Last week it was guns; this week it's the long-form census. On Tuesday, MPs debated its future - the Liberals want it reinstated; the Conservatives do not. On Wednesday, MPs will vote on a Liberal motion:
"That the House calls on the Government of Canada to re-instate immediately the Long-form Census; and given that no person has ever been imprisoned for not completing the census, the House further calls on the government to introduce legislative amendments to the Statistics Act to remove completely the provision of imprisonment from Section 31 of the Act in relation to the Long-form Census, the Census of Population, and the Census of Agriculture."
Whether it passes or not - and it will likely pass with the support of the three opposition parties -_ nothing will change. The motion is not binding on the government.
In Tony Clement's mind, forcing Canadians to fill out 40 pages of questions while under threat of jail and fines is "a terrible degradation of the social contract between the governors and the governed."
That's the Industry Minister's rationale for scrapping the census - he wants to restore the balance to that social contract. There was little balance in his arguments Tuesday morning, however, as he debated the Liberal motion to bring it back.
There are no shades of grey for Mr. Clement. He talked about the casualness of the opposition in accepting that citizens would be coerced into answering intrusive questions. He described his meeting with one census-taker, who was in tears when she told him how new Canadians were terrified they would be deported for not answering the census.
"So let me put this question to ... any member of the Liberal, Bloc or NDP coalition partners: If someone in your riding does not want to complete the 40 pages of personal, private questions about their ancestry or parts of their belief system ... or about state of repairs of their homes, is it the appropriate government response to harass them until they relent and comply?"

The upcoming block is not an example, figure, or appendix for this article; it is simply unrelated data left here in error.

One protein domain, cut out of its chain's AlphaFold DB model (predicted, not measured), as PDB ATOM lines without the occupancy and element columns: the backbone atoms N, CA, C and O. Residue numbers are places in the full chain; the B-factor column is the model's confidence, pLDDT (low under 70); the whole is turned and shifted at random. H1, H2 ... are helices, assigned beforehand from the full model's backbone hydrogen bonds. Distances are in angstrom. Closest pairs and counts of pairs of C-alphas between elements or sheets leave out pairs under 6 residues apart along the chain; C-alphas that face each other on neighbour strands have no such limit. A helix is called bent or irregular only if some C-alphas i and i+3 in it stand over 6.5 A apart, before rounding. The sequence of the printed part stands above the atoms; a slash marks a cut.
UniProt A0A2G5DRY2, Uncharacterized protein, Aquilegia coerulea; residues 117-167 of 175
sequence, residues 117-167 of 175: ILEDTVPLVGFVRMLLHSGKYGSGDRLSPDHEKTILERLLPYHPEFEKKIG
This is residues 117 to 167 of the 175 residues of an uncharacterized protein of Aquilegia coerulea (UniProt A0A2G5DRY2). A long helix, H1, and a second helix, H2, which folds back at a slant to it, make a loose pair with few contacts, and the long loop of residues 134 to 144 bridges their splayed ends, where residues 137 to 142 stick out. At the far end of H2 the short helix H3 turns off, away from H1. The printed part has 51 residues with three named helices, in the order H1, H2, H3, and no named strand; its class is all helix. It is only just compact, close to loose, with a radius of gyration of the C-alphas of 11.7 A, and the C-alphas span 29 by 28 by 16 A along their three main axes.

For the Liberals, however, it's about being able to collect relevant and accurate information. It is about the quality of the data. Liberal MP Carolyn Bennett argued that scrapping the census is an "affront to our democracy," was a decision based on "ideology" and constitutes and an "attack on wisdom."
Marc Garneau, the Liberal industry critic, who sponsored the motion, felt Mr. Clement was "twisting himself in pretzels" trying to justify the scrapping of the census.
"I think he is an intelligent man. He's not really comfortable with what he is saying but he's saying it because he has to toe the party line. ... Did Statistics Canada tell you, Mr. Minister, that by going over to a voluntary system you would not get the same quality of data that you would get in a mandatory long-form census?"
Mr. Clement tried to make a joke of his answer, noting that although he liked pretzels he is not one.
"There is no secret that Statistics Canada would have liked to have stayed with the status quo. I have never made any bones about that," he said. "Our duty and responsibility, however, is to balance the need for data, which has its adherents, the statisticians, of course, and the business organizations with the rights of Canadians and that is the balance we have struck."